Enter your email address:

Hollow tower


اسم المصمم


I've broken the process down into four general stages; Erase, Replace, Insert and Convert.

In the first stage, Erase, you will remove the black stripe from around the lighthouse... allowing you to reveal the insides and/or whatever is behind.

In the second stage, Replace, you will let the clouds blow in to show what it looks like behind the lighthouse. You will also add the missing portions of the spiral white stripe.

In stage three, Insert, you will add the spiral staircase to the inside of the lighthouse.

Step 1: Erase

First, duplicate your background layer by dragging the the "Background" layer to the "Create a new layer" icon at the bottom of your Layers palette..

You never want to work with your original image layer... never. So, duplicate it and name it White Stripes. Turn off visibility on the Background layer, and select the White Stripes layer

We can cheat a little here and use the Magic Wand to help with our selection. Select the Magic Wand Tool and set the options like so

Now, begin by selecting the big black stripe at the bottom of the lighthouse. Once that is selected, hold down the Shift key and select the other black stripes. (Don't forget the little bit at the bottom right, at the base.) Also, there is no need to worry about the Magic Wand grabbing the top of the lighthouse... we'll fix that in a second

Now, we are going to make a layer mask, but we want to mask everything BUT the stuff we just selected. So, invert your selection

You should end up with a selection that looks like this

Now, create a layer mask by selecting "Add Layer Mask" from your Layers palette. You will get a linked layer mask in your White Stripes layer

You will then see that your White Stripes layer now has "holes" punched where the black stripes used to be. You've just masked them out of the image, but the image data is still there... just no longer visible

Now, with the White Stripes layer mask selected

select the Brush Tool and set it's options to a small hard-edge brush

Select a foreground color to 100% black and begin brushing black into your layer mask. The effect of black on a layer mask is to make the mask 100% opaque or 100% masking the image. (Conversely, 100% white will make the mask 100% transparent or unmasking the image. Grey will get you something in between... it all depends on how black or white the color you are using on your brush.)

It will look like you are erasing part of the image... you're not, it's just being hidden by the mask.

Begin to clean up the boundary line between the white stripes and what was the black stripe. It would be very helpful to zoom in a little. Don't worry about the boundary line between the sky and the black line just now, we'll get to that shortly. What you should end up with is a clean, hard edge at the white stripe

Now, begin to clean up the boundary line between the sky and the black line. Since we are dealing with fluffy, wispy clouds we do not want a hard edge here. So, select a brush with 0% hardness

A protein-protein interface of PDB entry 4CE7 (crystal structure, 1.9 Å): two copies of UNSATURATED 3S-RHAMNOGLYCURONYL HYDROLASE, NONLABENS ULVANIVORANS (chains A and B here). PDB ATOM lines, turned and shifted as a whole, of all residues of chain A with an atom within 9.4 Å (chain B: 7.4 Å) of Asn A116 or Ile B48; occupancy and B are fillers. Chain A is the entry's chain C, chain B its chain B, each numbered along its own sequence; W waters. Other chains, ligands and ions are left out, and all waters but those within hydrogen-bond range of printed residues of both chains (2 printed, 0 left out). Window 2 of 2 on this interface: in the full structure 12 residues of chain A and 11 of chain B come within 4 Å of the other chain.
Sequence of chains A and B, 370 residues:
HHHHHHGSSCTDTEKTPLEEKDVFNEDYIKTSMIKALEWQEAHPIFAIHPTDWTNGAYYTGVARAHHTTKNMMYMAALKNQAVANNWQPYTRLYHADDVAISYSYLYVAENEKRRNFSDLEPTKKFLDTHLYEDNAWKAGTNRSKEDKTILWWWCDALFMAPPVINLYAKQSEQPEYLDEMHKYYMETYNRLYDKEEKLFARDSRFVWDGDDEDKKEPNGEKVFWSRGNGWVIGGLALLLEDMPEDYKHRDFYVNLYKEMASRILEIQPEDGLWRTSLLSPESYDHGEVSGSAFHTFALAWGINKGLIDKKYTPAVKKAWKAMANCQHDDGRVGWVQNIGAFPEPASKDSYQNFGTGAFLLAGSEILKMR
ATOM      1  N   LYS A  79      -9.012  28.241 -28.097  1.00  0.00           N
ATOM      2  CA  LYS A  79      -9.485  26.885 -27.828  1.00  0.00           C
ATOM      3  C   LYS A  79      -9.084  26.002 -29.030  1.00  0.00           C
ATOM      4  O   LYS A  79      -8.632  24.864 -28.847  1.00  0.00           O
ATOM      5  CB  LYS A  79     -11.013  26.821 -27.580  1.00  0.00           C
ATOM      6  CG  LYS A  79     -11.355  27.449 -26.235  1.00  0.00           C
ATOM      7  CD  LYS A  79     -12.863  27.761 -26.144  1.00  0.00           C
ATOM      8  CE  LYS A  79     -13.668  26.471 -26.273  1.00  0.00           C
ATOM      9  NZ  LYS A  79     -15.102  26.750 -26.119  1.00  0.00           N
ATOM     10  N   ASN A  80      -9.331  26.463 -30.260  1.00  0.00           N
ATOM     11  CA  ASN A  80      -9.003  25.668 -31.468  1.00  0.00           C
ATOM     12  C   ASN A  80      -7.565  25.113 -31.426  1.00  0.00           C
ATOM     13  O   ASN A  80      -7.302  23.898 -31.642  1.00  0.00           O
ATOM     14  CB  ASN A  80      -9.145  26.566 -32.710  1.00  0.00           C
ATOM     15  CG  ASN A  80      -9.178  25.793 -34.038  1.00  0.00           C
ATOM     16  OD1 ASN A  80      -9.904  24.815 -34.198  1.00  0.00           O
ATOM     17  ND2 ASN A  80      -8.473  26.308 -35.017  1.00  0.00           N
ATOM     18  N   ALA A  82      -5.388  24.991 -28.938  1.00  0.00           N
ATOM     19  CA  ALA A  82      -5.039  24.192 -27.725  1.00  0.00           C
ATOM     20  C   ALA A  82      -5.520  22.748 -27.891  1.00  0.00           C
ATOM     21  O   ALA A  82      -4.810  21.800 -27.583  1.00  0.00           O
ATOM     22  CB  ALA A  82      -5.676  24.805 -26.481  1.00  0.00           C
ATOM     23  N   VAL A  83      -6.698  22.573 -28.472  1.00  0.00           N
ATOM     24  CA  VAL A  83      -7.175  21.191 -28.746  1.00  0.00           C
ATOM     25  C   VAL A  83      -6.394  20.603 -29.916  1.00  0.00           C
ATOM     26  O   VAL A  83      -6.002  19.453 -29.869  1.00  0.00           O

and begin to erase the sides of the black stripes. Don't be cheap, really push the edge out. We want the clouds to blend in, and we're going to need a little space to do that

Now, we've got to deal with the top of the lighthouse. Remember the Magic Wand selected it as well? Change your foreground color to 100% white and go grab a small hard-edged brush. With your White Stripes layer mask still selected, brush white at the top of the lighthouse to make the layer mask transparent. The top will reappear

Ok, so at this point you should be finished with the Erase stage and your image should look a little something like this

Tip: Never work on your original background layer.

Tip: Always use a layer mask when hiding image data on a layer.

Tip: When painting on a mask, 100% black = 100% opaque, 0% black (a.k.a. white) = 0% opaque (a.k.a. fully transparent)

Step 2: Replace

Now, we are going to begin to bring in the background clouds. To do this, first we want to create a new layer which will accept our cloned clouds. You always want to have your cloned data stored on a new layer. This way, if you have issues later, you can undo it without destroying your entire image.

Click the Create a new layer button on your Layers Palette and name the new layer Clouds. Re-order your layers by dragging the new Clouds layer below your White Stripes layer. The reason we are doing this re-order is because we only want the clouds to show through in the "holes" in the mask we just created; not on top of the white stripes. Your Layers Palette should look something like this

Zoom in so that you can see decent detail. With your new "Clouds" layer selected, select the "Clone Stamp Tool", grab a medium sized soft-edged brush and set the options to